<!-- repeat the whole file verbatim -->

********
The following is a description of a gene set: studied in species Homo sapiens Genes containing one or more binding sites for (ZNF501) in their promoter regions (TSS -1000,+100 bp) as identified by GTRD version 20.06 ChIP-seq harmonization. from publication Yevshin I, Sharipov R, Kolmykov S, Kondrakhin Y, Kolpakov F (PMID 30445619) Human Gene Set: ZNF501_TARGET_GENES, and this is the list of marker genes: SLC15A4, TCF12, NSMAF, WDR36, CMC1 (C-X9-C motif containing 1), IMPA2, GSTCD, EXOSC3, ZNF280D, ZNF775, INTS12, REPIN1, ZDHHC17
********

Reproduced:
The following is a description of a gene set: studied in species Homo sapiens Genes containing one or more binding sites for (ZNF501) in their promoter regions (TSS -1000,+100 bp) as identified by GTRD version 20.06 ChIP-seq harmonization. from publication Yevshin I, Sharipov R, Kolmykov S, Kondrakhin Y, Kolpakov F (PMID 30445619) Human Gene Set: ZNF501_TARGET_GENES, and this is the list of marker genes: SLC15A4, TCF12, NSMAF, WDR36, CMC1 (C-X9-C motif containing 1), IMPA2, GSTCD, EXOSC3, ZNF280D, ZNF775, INTS12, REPIN1, ZDHHC17